Tuesday, March 10, 2015

Notes for feedback

When you're working on a project, and it's ready to be heard, what do you do?  You have it read.   After you're done cringing (oh, wait,  that was me) sit back and listen to words being performed.  It's a bit different than you saying it out loud with the meaning you know behind each word.  After the reading, ask your audience to hang out for a bit and offer some feedback.

Things to think about when you hear/read someone else's work:

1) What are the powerful aspects of the work?
2) How were you moved/engaged by the topic, style, language, or characters?
3) What, if any, sections felt unclear or confusing?
4) What was missing that could expand the work within the given section?
Details, encounters, dialogue, ‘truth’ -- in a positive way that can expand the writer’s perspective and provide a richer experience within the chosen genre and style?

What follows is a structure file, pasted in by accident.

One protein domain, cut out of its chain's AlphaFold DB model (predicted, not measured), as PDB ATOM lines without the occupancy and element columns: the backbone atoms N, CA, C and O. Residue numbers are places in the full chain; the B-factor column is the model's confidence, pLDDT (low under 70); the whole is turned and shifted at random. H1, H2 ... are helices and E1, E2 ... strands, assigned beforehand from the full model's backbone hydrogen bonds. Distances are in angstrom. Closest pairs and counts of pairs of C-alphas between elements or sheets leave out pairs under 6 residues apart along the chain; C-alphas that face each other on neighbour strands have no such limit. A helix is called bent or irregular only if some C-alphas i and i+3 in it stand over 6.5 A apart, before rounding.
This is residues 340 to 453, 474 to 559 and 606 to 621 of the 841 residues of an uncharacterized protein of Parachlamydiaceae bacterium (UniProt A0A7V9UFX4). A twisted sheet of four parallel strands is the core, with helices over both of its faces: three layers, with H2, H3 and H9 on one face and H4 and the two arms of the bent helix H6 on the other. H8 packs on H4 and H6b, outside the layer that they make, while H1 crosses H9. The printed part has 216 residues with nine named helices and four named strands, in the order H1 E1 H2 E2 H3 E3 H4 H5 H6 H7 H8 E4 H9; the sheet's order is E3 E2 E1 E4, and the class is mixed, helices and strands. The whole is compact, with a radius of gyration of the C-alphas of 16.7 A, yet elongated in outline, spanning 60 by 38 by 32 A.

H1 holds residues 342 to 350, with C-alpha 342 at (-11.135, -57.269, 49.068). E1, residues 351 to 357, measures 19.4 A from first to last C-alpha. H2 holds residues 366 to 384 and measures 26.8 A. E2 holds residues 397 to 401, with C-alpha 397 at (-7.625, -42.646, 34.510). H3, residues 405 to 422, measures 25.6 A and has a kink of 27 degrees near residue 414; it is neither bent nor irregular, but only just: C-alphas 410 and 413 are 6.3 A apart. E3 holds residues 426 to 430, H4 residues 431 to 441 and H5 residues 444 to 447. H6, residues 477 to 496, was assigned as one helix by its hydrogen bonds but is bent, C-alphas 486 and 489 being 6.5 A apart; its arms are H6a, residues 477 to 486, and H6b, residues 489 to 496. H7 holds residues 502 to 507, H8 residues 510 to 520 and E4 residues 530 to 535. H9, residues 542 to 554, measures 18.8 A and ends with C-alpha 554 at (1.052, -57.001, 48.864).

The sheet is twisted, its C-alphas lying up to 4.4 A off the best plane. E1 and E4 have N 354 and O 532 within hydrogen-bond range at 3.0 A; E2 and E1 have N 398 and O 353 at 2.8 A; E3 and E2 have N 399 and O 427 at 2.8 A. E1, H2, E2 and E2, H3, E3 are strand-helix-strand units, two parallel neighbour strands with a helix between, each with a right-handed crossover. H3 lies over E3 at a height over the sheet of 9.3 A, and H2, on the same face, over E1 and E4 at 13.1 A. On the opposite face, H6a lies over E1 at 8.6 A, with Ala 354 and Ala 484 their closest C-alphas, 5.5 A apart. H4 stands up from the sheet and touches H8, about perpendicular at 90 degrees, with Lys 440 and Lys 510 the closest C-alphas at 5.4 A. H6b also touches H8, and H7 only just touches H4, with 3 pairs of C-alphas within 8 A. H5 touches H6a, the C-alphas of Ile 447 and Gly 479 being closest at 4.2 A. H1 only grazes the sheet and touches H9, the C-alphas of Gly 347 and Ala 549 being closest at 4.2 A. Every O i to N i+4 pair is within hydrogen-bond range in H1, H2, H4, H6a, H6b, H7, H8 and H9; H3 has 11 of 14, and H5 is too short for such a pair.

5) Mark any great passages that zero in on the essence of the story/script/essay.

happy writing!

Tuesday, March 3, 2015

So you want to write a novel

Outline your novel

Before you start your outline, things to think about:
Who will be your main character?
If you have several characters, write information about each of them.
What is the problem that your main character has to solve or a goal they have to acheive.  What is it?
What is the most important thing in the world to your character right now?
What obstacles or difficulties exists between your character and their goal or problem?
Where does the story take place?
What era or time does it take place? (present day? 1980s?...)
What type of novel are you writing? Drama? Thriller? Cheap romance?
Imagine scenes.  Who is in them? what is their viewpoint? Where does this take place?
Every scene should have a purpose. It should move the story along.
Then take them and put them in a logical order.

What every novel should have:
Character
Plot
Setting
Point of view
Dialogue